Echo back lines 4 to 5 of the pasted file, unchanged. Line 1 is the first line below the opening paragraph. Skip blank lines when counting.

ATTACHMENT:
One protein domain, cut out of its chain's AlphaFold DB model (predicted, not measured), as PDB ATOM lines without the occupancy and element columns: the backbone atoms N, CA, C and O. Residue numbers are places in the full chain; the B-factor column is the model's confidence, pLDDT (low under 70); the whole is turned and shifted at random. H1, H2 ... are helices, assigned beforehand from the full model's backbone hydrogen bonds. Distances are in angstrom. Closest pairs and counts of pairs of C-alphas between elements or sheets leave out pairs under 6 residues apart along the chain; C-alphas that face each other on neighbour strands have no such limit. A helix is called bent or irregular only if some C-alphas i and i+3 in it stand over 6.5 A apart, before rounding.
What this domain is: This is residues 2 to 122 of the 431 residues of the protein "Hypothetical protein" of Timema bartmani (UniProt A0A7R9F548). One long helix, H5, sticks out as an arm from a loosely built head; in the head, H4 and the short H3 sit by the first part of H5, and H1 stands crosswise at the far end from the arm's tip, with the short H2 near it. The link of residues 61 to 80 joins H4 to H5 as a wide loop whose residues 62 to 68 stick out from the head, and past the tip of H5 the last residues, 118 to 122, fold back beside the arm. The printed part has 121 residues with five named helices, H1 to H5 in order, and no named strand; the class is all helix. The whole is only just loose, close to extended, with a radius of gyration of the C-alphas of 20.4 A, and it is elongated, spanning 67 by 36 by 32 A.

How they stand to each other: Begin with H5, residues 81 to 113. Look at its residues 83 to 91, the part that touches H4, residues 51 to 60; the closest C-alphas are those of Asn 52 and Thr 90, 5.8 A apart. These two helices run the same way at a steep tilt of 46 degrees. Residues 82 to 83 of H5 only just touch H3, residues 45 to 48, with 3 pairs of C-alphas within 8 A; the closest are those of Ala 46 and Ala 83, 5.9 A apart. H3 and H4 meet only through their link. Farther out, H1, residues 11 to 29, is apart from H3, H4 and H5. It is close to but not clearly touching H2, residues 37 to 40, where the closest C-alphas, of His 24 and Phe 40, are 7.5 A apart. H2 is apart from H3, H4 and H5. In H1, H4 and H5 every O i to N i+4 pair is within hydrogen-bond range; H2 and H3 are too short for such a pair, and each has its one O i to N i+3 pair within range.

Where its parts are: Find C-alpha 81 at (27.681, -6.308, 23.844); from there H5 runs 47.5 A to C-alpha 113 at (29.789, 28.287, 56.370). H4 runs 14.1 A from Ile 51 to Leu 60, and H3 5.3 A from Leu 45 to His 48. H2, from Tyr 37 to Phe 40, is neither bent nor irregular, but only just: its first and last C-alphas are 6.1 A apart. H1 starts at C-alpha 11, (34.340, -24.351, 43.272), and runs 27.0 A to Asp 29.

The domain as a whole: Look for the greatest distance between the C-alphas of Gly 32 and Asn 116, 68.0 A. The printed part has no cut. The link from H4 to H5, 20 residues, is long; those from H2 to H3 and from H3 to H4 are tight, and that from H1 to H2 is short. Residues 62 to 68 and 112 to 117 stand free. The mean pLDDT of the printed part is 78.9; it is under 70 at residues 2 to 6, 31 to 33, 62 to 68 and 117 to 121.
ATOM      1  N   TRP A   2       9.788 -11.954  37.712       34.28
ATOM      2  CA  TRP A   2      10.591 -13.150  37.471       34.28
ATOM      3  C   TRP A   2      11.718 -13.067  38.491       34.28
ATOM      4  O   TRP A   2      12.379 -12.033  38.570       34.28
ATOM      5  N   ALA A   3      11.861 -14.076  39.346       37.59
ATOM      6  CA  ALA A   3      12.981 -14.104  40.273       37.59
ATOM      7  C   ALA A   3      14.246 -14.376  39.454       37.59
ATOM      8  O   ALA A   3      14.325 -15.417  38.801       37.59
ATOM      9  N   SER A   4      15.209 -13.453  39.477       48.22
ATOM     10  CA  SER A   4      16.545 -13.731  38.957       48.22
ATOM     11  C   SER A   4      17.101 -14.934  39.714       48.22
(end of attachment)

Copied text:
The domain as a whole: Look for the greatest distance between the C-alphas of Gly 32 and Asn 116, 68.0 A. The printed part has no cut. The link from H4 to H5, 20 residues, is long; those from H2 to H3 and from H3 to H4 are tight, and that from H1 to H2 is short. Residues 62 to 68 and 112 to 117 stand free. The mean pLDDT of the printed part is 78.9; it is under 70 at residues 2 to 6, 31 to 33, 62 to 68 and 117 to 121.
ATOM      1  N   TRP A   2       9.788 -11.954  37.712       34.28